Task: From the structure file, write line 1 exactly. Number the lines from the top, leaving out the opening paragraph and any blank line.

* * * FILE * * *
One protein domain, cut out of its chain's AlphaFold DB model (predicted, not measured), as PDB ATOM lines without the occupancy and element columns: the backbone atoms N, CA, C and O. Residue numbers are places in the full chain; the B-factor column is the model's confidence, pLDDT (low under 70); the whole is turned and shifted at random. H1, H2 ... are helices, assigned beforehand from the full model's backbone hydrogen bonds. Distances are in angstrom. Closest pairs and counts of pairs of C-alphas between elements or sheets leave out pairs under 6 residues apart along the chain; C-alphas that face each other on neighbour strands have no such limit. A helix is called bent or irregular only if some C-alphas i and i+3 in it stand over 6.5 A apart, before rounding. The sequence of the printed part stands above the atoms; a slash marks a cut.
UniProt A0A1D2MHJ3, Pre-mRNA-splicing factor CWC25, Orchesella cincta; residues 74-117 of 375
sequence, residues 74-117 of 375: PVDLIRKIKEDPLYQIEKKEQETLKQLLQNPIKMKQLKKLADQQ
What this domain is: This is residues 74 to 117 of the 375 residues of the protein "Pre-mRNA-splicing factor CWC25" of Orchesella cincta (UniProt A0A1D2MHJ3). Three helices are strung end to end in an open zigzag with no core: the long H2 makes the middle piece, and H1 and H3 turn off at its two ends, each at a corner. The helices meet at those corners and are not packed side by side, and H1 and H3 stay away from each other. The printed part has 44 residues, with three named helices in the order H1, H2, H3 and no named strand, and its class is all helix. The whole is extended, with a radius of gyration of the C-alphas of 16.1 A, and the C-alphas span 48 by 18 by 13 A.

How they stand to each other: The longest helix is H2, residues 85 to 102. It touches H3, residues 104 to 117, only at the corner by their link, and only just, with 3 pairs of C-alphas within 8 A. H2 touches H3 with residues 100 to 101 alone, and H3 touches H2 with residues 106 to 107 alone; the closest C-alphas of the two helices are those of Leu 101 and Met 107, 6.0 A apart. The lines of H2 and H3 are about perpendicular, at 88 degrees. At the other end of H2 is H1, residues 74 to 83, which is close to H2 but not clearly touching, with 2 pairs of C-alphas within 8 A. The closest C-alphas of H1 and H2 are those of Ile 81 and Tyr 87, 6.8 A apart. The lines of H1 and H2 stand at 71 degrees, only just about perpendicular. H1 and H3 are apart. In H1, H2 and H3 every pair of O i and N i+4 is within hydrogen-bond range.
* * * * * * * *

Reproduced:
UniProt A0A1D2MHJ3, Pre-mRNA-splicing factor CWC25, Orchesella cincta; residues 74-117 of 375